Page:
• Tag Archives Easter
  • Good Friday Reflections

    Today is one of the saddest, yet also one of the happiest days for Christians: Good Friday.


    The name itself seems a paradox. We commemorate Christ’s Crucifixion, a day of unimaginable brutality, betrayal, denial and despair. On that day the sun disappeared, the earth shook, and God Himself was taunted and mocked by His own creations.

    So how can it be called “good”? It is good because He Himself lay down His own life, for us, so that we may rise again with Him.

    We will never be in darkness. We who follow Christ will be in the Light for all eternity. This is why today is good.

    At the Good Friday Celebration today, we venerated the Cross. During the veneration we sang one of my favorite hymns– Were You There (When They Crucified My Lord).

    The following version of this American Spiritual, sung by Johnny Cash, is quite beautiful. The legend behind the song is explained by Cash.



    Were you there when they crucified my Lord? (Were you there?)
    Were you there when they crucified my Lord?
    O! Sometimes it causes me to tremble! tremble! tremble!
    Were you there when they crucified my Lord?

    Were you there when they nailed him to the cross? (Were you there?)
    Were you there when they nailed him to the cross?
    O! Sometimes it causes me to tremble! tremble! tremble!
    Were you there when they nailed him to the cross?

    Were you there when they pierced him in the side? (Were you there?)
    Were you there when they pierced him in the side?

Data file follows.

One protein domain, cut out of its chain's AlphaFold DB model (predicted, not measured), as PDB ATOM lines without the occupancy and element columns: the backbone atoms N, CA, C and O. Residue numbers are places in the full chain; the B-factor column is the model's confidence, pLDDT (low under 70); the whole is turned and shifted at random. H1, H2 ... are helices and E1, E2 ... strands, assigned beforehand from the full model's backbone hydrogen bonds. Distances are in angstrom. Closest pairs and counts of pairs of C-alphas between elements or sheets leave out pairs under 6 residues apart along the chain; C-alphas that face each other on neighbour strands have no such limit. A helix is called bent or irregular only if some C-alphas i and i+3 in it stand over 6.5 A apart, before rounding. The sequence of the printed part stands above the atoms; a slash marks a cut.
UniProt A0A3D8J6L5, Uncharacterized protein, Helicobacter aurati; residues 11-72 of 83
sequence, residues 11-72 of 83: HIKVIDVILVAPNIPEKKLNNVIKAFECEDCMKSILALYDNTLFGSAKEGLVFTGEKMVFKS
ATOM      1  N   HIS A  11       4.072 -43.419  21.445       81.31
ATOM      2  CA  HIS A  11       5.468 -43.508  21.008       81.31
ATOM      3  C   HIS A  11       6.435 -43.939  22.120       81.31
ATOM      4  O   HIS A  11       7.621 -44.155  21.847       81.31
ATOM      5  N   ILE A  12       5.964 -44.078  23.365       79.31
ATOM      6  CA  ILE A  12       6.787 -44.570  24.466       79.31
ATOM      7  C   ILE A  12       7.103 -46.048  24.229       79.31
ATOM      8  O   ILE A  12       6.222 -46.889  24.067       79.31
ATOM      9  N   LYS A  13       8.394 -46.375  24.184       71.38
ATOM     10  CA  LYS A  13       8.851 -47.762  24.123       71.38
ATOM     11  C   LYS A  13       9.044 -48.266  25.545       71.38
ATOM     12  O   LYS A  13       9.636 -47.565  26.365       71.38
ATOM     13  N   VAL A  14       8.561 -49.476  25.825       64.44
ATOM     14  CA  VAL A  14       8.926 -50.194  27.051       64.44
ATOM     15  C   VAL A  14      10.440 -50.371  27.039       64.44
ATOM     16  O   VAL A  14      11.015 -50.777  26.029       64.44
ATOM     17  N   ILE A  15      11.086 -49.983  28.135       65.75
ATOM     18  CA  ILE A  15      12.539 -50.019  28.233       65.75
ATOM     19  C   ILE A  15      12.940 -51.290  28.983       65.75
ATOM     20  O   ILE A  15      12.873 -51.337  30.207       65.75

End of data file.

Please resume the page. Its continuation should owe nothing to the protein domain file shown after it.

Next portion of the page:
O! Sometimes it causes me to tremble! tremble! tremble!
    Were you there when they pierced him in the side?

    Were you there when the sun refused to shine? (Were you there?)
    Were you there when the sun refused to shine?
    O! Sometimes it causes me to tremble! tremble! tremble!
    Were you there when the sun refused to shine?

    1899 Old Plantation Hymns


    There is also this version, with scenes from The Passion Of The Christ, Mel Gibson’s film portraying Christ’s crucifixion. (Click only if prepared to see a realistic portrayal).


    I used to watch this film every Good Friday, but I no longer do. I find it difficult to watch such suffering right now, with all the brutality in the news each day.

    I just pray for God to be with all who suffer. He knows the pain of each person intimately. And He is Risen.


    Wishing everyone a Blessed and Happy Easter.



  • Guest Post: Author Kyle Andrews on Nancy Reagan, Miracles & the America We Love

    Kyle Andrews is a friend and fellow author. I’m pleased to have him here on D Street. Please check out Kyle’s books at the links below, and enjoy this tribute to one of the Greatest First Ladies in American History. 



    Ladies and Gentlemen, the Next Voice You Hear…


    Back in the 1980’s, when I was a little boy, my family took a trip to Washington D.C. It was a memorable trip, with monuments and memorials, and the fire alarm in our hotel going off, terrifying me. It was also memorable because we celebrated Easter in D.C. that year.

    To this day, my mother kicks herself for not knowing about the Easter egg hunt at the White House, and the missed opportunity to meet President and Mrs. Reagan. It would have been a great picture and a great memory.